A pit bull rescue and advocacy program based in the San Francisco area took as many of the pit bulls found starving in a rural area of Newkirk that the agency felt could be safely placed with families, Ruth Steinberger, state outreach coordinator for the Oklahoma Alliance for Animals, said.
She would not say how many of the 94 animals were taken to California and how many had to be euthanized.
"There were a lot of feelings every direction. Some feel the dogs should be euthanized because there could be very serious aggressive issues with other animals," Steinberger said. "Some felt we should try to save all the dogs.
"Most people are not experts. We are not experts," she said."Bad Rap (Bay Area Doglovers Responsible About Pit Bulls) worked with some of the (professional football player Michael) Vick's dogs."
Vick is serving a 23 month sentence at the U.S. Penitentiary at Leavenworth for federal dog fighting convictions.
Some involved with the care of the more than 100 pit bulls discovered in Oklahoma by hunters Dec. 2 feel the dogs were being used with good dogs to fight or practice.
One of the 96 dogs staked outside had to be euthanized right away. Ten puppies were found in a barn. Ten more were found in a house. Several of the puppies died as well. There were 94 dogs left when the Kay County court placed the animals in the care of the state alliance.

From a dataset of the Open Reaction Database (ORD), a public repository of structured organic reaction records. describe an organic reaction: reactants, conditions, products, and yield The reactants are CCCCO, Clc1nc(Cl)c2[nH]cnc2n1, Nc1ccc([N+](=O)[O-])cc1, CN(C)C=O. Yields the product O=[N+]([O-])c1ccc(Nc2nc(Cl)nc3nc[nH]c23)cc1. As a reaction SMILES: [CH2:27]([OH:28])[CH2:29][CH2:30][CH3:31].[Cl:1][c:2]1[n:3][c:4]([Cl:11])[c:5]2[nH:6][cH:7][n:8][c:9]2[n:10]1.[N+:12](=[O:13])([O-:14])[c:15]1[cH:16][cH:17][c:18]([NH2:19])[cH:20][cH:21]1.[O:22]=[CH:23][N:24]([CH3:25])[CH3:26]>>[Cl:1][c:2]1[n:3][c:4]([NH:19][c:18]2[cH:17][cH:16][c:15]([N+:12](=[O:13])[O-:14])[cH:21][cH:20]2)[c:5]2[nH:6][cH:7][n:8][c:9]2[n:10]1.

"This is the cruelest thing I ever saw," Kay County Sheriff Everette VanHoesen said. This goes way beyond abuse and neglect."
Steinberger said Ponca City veterinarian Seletha Sanders has several of the puppies she hopes she'll eventually be able to place out for adoption.
"People really need to remember these dogs and a lot of dogs in different facilities are victims," she said. "Forty percent of the dogs in animal shelters are pit bulls and a mix. Probably more than half that number die in animal shelters. There are just too many... and not enough homes."
Most people know pit bulls make good pets, Steinberger said. However, owners need to become more responsible owners and get their pets spayed and neutered. Producing a litter does not mean the puppies will be wonderful pets.
"They'll probably just clog the shelters," she said.
The dog's plight attracted attention across the country. Cash donations, dog food, cages and straw were donated. A number of people indicated interest in adopting one of the animals.
Steinberger praised the sheriff and county attorney offices for their efforts to care for the dogs. "They did not go for easy," she said. They went for quality.They were the best."
The two offices set an example of how crime can be stopped in Oklahoma, Steinberger said. Everybody involved pulled together.
"I would love to see some of the little old ladies who sent donations get a skillet and pound this guy," she said. "We're not going to tolerate abuse and neglect of kids or animals. No ordinary community should have to tolerate this."
A Wichita man, Jerry Southern, has been charged with 70 counts of animal cruelty. He is being held in the Kay County jail and is due back in court at 2 p.m. Jan. 16.